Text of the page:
Swapping Pages In
The dirty pages saved in the swap files may be needed again, for example when an application
writes to an area of virtual memory whose contents are held in a swapped out physical page.
Accessing a page of virtual memory that is not held in physical memory causes a page fault to occur.
The page fault is the processor signalling the operating system that it cannot translate
a virtual address into a physical one.
In this case this is because the page table entry describing this page of virtual memory was
marked as invalid when the page was swapped out.
The processor cannot handle the virtual to physical address translation and so hands control
back to the operating system describing as it does so the virtual address that
faulted and the reason for the fault.
The format of this information and how the processor passes control to the operating system
is processor specific.
The processor specific page fault handling code must locate the vm_area_struct data structure
that describes the area of virtual memory that contains the faulting virtual address.
It does this by searching the vm_area_struct data structures for this process until it finds the
one containing the faulting virtual address.
This is very time critical code and a processes vm_area_struct data structures are so arranged
as to make this search take as little time as possible.
Having carried out the appropriate processor specific actions and found that the faulting virtual
address is for a valid area of virtual memory, the page fault processing becomes generic and applicable
to all processors that Linux runs on.
The generic page fault handling code looks for the page table entry for the faulting virtual address.
If the page table entry it finds is for a swapped out page, Linux must swap the page back into
The format of the page table entry for a swapped out page is processor specific but all processors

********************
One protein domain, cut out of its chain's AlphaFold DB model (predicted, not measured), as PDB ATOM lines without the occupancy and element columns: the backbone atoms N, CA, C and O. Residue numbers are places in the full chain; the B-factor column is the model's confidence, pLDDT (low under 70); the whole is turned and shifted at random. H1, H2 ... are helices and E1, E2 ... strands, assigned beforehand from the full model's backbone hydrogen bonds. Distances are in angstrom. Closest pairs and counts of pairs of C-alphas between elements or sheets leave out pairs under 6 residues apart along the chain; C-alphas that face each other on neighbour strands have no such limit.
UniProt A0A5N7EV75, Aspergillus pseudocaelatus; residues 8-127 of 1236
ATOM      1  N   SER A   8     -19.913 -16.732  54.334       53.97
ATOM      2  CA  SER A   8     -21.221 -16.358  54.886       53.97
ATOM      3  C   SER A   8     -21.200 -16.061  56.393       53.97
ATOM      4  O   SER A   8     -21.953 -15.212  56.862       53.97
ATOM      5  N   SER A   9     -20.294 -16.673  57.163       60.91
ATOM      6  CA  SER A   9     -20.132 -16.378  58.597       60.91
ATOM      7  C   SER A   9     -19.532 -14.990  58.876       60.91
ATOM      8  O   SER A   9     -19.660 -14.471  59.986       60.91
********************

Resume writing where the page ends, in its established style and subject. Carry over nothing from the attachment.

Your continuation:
mark these pages as invalid and put the information neccessary to locate the page within the swap file
into the page table entry.
Linux needs this information in order to bring the page back into physical memory.
At this point,
Linux knows the faulting virtual address and has a page table entry containing
information about where this page has been swapped to.
The vm_area_struct data structure may contain a pointer to a routine which will swap any page
of the area of virtual memory that it describes back into physical memory.
This is its swapin operation.
If there is a swapin operation for this area of virtual memory then Linux will use it.
is, in fact, how swapped out System V shared memory pages are
handled as it requires special handling because the format of a swapped out System V shared page is a little different
from that of an ordinairy swapped out page.
There may not be a swapin operation, in which case Linux will assume that this is an
ordinairy page that does not need to be specially handled.
It allocates a free physical page and reads the swapped out page back from the swap file.
Information telling it where in the swap file (and which swap file) is taken from the
the invalid page table entry.
If the access that caused the page fault was not a write access then the page is left in the swap
cache and its page table entry is not marked as writable.
If the page is subsequently written to, another page fault will occur and, at that point, the page is
marked as dirty and its entry is removed from the swap cache.
If the page is not written to and it needs to be swapped out again, Linux can avoid the write
of the page to its swap file because the page is already in the swap file.
If the access that caused the page to be brought in from
the swap file was a write operation, this page is removed from the swap cache and its page
table entry is marked as both dirty and writable.